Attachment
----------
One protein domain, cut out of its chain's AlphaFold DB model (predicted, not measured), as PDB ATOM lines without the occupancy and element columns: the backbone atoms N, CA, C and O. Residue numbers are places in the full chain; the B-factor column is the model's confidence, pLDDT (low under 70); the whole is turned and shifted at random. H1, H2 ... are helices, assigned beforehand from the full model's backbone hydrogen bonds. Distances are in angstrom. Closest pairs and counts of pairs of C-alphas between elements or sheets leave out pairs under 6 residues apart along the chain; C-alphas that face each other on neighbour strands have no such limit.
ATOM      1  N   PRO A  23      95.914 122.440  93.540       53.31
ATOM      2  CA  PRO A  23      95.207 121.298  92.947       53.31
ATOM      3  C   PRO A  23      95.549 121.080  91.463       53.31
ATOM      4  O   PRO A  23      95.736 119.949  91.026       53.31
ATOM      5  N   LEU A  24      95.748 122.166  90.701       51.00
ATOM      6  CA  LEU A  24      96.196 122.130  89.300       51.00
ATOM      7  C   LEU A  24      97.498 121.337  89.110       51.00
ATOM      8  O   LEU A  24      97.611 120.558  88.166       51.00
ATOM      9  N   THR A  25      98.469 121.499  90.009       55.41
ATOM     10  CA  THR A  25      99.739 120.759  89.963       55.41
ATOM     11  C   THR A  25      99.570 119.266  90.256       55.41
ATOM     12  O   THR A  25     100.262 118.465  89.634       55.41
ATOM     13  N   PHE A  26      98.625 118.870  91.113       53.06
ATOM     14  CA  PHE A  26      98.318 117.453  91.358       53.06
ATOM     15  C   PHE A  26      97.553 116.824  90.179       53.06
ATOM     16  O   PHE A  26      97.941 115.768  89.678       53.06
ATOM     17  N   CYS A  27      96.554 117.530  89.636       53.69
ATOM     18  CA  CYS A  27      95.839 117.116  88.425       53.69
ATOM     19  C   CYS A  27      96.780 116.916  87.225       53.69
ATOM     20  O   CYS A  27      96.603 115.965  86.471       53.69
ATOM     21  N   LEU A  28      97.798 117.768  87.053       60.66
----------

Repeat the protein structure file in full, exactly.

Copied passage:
One protein domain, cut out of its chain's AlphaFold DB model (predicted, not measured), as PDB ATOM lines without the occupancy and element columns: the backbone atoms N, CA, C and O. Residue numbers are places in the full chain; the B-factor column is the model's confidence, pLDDT (low under 70); the whole is turned and shifted at random. H1, H2 ... are helices, assigned beforehand from the full model's backbone hydrogen bonds. Distances are in angstrom. Closest pairs and counts of pairs of C-alphas between elements or sheets leave out pairs under 6 residues apart along the chain; C-alphas that face each other on neighbour strands have no such limit.
ATOM      1  N   PRO A  23      95.914 122.440  93.540       53.31
ATOM      2  CA  PRO A  23      95.207 121.298  92.947       53.31
ATOM      3  C   PRO A  23      95.549 121.080  91.463       53.31
ATOM      4  O   PRO A  23      95.736 119.949  91.026       53.31
ATOM      5  N   LEU A  24      95.748 122.166  90.701       51.00
ATOM      6  CA  LEU A  24      96.196 122.130  89.300       51.00
ATOM      7  C   LEU A  24      97.498 121.337  89.110       51.00
ATOM      8  O   LEU A  24      97.611 120.558  88.166       51.00
ATOM      9  N   THR A  25      98.469 121.499  90.009       55.41
ATOM     10  CA  THR A  25      99.739 120.759  89.963       55.41
ATOM     11  C   THR A  25      99.570 119.266  90.256       55.41
ATOM     12  O   THR A  25     100.262 118.465  89.634       55.41
ATOM     13  N   PHE A  26      98.625 118.870  91.113       53.06
ATOM     14  CA  PHE A  26      98.318 117.453  91.358       53.06
ATOM     15  C   PHE A  26      97.553 116.824  90.179       53.06
ATOM     16  O   PHE A  26      97.941 115.768  89.678       53.06
ATOM     17  N   CYS A  27      96.554 117.530  89.636       53.69
ATOM     18  CA  CYS A  27      95.839 117.116  88.425       53.69
ATOM     19  C   CYS A  27      96.780 116.916  87.225       53.69
ATOM     20  O   CYS A  27      96.603 115.965  86.471       53.69
ATOM     21  N   LEU A  28      97.798 117.768  87.053       60.66